PVC: It’s the same old story for months: in April 2021 there was also no change in the market environment for PVC. Availability remained extremely tight, with demand running at a good level. Against this backdrop, suppliers took the opportunity to drastically crank up their prices once more. There was not much that those wanting to purchase materials could do. The hikes for PVC thus again far exceeded the pro-rata cost increase for C2 (up EUR 40/t). In May, the picture is still one of extreme undersupply. In the case of compounds, the supply situation for plasticisers at least is showing a gradual improvement again. This will not, however, be curbing the general upward price trend for May even if there are no significant impulses on the C2 side (up EUR 5/t) – on the contrary, prices are still rising for what is now the 12th month in succession. Converters will not, however, be in a mood to celebrate this particular one-year anniversary.

Styrenics: After the massive price hikes in March, which were higher than ever before, April 2021 brought a new round of massive premiums. The price increases for polystyrene and EPS almost completely followed the renewed sharp increase in the styrene reference (up EUR 312/t). Against the backdrop of scarce availabilities, producers needed to make no major concessions, but they also refrained from any margin improvements in view of the latest round of historically high prices. Meanwhile, ABS premiums exceeded the purely arithmetical increase in composite costs (up EUR 222/t). However, producers pointed out that these premiums did not increase their margins either, as they had to buy feedstocks such as styrene or ACN at inflated prices on the spot markets. The generally tight to very tight supply situation prevailing for all styrenics is likely to worsen in May. This is because PS and ABS capacities are down due to maintenance, while EPS is driven by strong demand and by plant cutbacks at some producers who are not backwards integrated. Despite the availability problems, however, the upwards trend is losing steam. The decisive factor is the far too high level of the styrene reference, no longer leaves much leeway. The SM contract went up “only” EUR 87/t in May – as opposed to the decisive triple-digit figure seen in the two previous months.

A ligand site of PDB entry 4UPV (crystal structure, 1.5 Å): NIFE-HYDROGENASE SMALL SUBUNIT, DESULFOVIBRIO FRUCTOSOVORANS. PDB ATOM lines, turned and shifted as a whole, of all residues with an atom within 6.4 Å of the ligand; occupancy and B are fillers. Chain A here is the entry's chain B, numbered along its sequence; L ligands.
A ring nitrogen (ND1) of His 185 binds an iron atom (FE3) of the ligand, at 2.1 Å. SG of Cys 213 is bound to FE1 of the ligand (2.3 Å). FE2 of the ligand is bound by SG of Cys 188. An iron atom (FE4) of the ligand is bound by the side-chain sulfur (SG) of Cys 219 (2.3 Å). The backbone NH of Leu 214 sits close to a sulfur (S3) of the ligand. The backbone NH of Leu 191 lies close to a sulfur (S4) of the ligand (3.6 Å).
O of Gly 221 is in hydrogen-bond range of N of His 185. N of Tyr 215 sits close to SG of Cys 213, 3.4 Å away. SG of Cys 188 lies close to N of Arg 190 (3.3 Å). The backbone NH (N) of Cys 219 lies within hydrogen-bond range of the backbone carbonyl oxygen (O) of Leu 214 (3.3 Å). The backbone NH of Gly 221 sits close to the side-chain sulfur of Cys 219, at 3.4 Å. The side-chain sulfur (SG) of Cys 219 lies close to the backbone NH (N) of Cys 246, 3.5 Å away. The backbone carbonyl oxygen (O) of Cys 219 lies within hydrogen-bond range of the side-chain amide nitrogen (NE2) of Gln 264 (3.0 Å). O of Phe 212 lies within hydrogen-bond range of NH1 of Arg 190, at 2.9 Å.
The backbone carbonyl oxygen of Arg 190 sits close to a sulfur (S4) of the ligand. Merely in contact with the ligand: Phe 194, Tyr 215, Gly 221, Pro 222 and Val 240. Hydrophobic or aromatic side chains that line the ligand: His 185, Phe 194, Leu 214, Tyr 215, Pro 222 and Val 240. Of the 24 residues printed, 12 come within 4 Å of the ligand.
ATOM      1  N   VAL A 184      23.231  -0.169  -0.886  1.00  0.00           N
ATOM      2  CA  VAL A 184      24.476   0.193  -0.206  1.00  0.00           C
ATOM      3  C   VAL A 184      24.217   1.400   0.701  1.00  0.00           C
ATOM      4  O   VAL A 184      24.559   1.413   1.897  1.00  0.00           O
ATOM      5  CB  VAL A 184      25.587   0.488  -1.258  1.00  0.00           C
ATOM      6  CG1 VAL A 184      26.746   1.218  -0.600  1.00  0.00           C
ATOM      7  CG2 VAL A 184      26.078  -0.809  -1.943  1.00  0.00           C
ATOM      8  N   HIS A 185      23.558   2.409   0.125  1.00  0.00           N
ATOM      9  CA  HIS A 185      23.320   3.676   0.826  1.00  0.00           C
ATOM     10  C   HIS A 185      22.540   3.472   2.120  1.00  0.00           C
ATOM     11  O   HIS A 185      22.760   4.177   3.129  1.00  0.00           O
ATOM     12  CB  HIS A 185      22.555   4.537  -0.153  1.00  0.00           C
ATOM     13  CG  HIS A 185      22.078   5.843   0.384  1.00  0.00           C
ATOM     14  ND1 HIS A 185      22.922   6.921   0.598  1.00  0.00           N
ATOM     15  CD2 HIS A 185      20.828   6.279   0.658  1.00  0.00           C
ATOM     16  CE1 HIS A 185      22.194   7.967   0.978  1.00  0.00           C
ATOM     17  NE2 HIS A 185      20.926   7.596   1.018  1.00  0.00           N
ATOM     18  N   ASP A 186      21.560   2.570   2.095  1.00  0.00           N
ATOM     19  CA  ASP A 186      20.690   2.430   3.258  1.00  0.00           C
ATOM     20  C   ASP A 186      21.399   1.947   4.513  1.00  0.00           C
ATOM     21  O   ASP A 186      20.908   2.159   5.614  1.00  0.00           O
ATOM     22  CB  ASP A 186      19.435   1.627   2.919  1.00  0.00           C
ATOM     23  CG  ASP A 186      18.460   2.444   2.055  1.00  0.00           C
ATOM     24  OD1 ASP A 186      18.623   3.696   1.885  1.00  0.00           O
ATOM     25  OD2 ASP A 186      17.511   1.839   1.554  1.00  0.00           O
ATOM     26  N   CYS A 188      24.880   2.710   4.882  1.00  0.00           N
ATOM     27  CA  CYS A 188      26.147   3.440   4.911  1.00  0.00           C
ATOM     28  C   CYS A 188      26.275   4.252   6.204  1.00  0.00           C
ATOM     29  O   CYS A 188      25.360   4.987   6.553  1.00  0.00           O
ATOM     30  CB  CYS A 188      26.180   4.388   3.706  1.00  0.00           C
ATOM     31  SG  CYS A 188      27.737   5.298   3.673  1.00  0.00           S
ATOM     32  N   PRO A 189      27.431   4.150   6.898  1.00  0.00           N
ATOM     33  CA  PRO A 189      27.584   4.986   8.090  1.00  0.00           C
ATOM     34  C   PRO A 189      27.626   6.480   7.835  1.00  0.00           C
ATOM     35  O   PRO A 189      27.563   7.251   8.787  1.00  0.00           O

PET: European notations for PET increased sharply again in April 2021, as expected. The PTA bottlenecks caused by plant problems in Belgium and Poland continued to severely curtail production, while imports were still highly subdued due to the tense logistics situation and the pull of high prices in the US. Prices thus increased noticeably even without taking feedstock costs into account. With demand remaining below expectations, the increases were “only” just into triple digits in most cases. The pandemic lockdowns and the rather cool weather reduced demand considerably, more than had been expected. In most cases, converters were therefore still able to avoid stoppages due to material shortages. It was more the case that poor sales prospects depressed the mood. No substantial change in the precarious production situation is in sight for the next few weeks. The price levels attained could, however, make deliveries from Asia more attractive. If bottle business picks up as temperatures rise in May, further increases will be on the cards. Since the pandemic situation is continuing to have a subduing effect on demand, the hikes will presumably no longer attain the dimensions of previous months.